Data are from a prospective study conducted at the Oncological Rehabilitation Unit. All patients were admitted after an acute hospitalization to undergo an in-patient rehabilitation program. The rehabilitation program was modeled upon the results of a baseline Comprehensive Geriatric Assessment (CGA) (8). CGA was conducted on admission by a multidisciplinary team (composed by a geriatrician, an oncologist, a rehabilitation doctor, a nurse, and a physiotherapist). Other professional figures (i.e., dietician, speech therapist, psychologist, social worker) were also available on demand.
Patients were considered eligible if they had a diagnosis of active oncological disease on admission. We excluded from the study patients who refused/did not complete the baseline CGA and patients who missed the pain assessment on day 7 from admission.
No ethical approval was required for this study according to national law number 196, 2003 and regional law of Lombardy region number 3, 2012. Because the study was conducted as part of standard care activities, no formal written informed consent was administered. However, all participants and their proxies were informed by the study investigators about the ongoing research activity and left free to accept or refuse their participation.

Dependent variable of interest

Presence of pain, type (i.e., somatic, neuropathic), localization and intensity of pain were assessed at baseline and after 7 days from admission. Pain intensity was assessed by the Numeric Rating Scale (NRS)-self-reported by patients. The Numeric Rating Scale (NRS) rates pain intensity from 0 (‘no pain’) to 10 (‘worst possible pain’) (9). Persistent pain was defined as presence of pain after 7 days from admission, despite modulation of analgesic therapy.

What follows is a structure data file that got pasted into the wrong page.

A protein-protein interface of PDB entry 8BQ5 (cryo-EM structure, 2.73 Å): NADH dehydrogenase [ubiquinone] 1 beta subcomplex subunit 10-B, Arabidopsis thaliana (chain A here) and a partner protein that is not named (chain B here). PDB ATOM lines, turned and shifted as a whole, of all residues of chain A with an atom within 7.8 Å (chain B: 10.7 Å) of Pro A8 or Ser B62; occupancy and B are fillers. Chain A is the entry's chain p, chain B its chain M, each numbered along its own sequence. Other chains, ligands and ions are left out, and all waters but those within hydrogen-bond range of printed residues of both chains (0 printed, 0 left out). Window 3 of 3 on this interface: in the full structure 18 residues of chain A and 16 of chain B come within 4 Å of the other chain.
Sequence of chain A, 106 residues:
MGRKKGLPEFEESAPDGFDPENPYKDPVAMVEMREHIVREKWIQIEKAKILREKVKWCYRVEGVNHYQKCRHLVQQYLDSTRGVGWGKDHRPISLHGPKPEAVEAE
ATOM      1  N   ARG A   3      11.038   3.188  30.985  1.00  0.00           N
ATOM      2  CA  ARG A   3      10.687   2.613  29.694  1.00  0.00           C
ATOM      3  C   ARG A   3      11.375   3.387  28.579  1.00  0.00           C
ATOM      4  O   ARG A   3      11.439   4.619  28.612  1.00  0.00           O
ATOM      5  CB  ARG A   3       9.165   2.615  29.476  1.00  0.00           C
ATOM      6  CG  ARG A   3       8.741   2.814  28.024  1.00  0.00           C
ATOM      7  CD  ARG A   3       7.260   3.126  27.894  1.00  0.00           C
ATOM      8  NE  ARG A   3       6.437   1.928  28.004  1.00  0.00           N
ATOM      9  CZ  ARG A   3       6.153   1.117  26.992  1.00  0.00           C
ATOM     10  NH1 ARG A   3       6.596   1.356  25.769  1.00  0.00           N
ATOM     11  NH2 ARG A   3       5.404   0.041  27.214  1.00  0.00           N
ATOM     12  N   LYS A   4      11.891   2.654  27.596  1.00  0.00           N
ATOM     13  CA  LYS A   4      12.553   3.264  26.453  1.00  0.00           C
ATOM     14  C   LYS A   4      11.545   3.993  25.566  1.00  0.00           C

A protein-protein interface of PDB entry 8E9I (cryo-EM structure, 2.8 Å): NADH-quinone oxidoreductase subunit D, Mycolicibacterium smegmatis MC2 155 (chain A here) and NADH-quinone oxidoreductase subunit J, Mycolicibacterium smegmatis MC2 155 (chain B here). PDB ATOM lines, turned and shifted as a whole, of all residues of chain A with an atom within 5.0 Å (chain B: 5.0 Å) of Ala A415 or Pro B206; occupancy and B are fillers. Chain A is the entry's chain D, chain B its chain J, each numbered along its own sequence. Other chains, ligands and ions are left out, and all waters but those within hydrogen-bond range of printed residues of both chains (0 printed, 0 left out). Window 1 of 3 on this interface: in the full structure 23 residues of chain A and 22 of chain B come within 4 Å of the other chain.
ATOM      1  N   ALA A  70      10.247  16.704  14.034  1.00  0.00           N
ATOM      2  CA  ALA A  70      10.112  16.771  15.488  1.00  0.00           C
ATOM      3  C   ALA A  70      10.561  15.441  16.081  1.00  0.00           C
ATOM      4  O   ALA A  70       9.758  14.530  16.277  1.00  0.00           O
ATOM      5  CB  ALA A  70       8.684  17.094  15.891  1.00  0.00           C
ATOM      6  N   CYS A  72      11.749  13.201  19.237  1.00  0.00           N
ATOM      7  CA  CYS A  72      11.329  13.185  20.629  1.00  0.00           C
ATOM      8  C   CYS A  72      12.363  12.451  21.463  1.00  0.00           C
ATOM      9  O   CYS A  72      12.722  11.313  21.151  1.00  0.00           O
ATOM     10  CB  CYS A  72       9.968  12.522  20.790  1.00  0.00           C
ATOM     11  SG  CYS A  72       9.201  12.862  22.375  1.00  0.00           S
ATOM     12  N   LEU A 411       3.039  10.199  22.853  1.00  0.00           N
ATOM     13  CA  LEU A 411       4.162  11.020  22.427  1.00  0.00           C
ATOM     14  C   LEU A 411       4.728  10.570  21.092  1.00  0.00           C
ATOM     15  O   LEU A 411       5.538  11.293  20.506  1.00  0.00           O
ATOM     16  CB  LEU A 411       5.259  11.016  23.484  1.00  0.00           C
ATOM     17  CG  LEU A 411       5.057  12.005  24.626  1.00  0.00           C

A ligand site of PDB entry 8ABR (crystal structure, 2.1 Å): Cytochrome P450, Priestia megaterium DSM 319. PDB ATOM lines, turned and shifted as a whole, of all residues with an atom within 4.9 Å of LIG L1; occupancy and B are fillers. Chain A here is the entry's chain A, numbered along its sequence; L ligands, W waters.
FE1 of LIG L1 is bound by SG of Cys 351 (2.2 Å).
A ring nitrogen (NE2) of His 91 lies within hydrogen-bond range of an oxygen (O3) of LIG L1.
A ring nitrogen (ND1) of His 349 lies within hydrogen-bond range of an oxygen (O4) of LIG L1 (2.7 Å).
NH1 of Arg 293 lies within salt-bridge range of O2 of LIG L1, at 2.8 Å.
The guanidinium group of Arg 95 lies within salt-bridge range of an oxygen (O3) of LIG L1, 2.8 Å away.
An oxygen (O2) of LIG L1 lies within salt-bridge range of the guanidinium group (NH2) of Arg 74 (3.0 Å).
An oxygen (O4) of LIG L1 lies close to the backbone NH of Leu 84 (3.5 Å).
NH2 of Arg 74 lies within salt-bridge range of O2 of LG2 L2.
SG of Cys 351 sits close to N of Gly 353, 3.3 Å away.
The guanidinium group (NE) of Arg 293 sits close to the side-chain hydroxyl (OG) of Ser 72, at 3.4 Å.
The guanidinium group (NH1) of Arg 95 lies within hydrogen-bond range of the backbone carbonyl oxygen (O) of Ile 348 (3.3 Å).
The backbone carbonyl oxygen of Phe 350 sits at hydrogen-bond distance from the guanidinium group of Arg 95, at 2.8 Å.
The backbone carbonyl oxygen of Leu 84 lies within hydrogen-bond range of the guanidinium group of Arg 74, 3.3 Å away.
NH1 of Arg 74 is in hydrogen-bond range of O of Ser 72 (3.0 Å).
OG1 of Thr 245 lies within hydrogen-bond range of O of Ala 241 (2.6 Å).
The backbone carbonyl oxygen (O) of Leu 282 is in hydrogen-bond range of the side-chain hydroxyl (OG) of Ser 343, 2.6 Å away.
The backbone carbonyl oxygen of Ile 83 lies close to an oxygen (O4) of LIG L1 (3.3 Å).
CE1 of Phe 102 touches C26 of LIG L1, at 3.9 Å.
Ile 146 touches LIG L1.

Independent variables of interest

The FI was computed from CGA data, according to the standardization criteria described by Searle et al. (10). A total of 35 deficits, including signs, symptoms, diseases and disabilities were selected (Table 1 supplementary material). Each item was assigned a score equal to ‘0’ (absence of the deficit or ‘0.5’ (medium deficit) or ‘1’ (presence of the deficit). The FI was finally calculated for each patient as the ratio between the number of the deficits that the patient presented divided by the total number of the deficits considered for its computation.
The total number of drugs prescribed on admission for each patient was recorded. Polypharmacy was defined as the prescription of five or more concomitant drugs (11). The type and number of analgesic drugs prescribed on admission was also collected.

Statistical Analysis

Descriptive statistics were presented as mean and SD, or absolute numbers. Unadjusted and adjusted logistic regression models were performed to predict the persistence of pain (dependent variable). A two-sided p value < 0.05 was considered as statistically significant. Statistical analyses were performed using SPSS v 24.

 

Results

Baseline characteristics of our study are reported in Table 2 (n= 45; female 44%; mean age72; SD 10 years). Among the 45 patients consecutively recruited, 35 (77%) were affected by solid tumor, 10 (23%) by hematological cancer. The majority of our sample suffered from advanced disease (n= 39;86%). 20 patients (44%) presented pain at admission and 9 patients (20%) reported persistent pain (after 7 days).

Table 2. Baseline Characteristics of patients included in the Study

Legend: SD = standard deviation; MMSE = Mini Mental State Examination; CIRS = Cumulative Illness Rating Scale;

Figure 1. Distribution of Frailty Index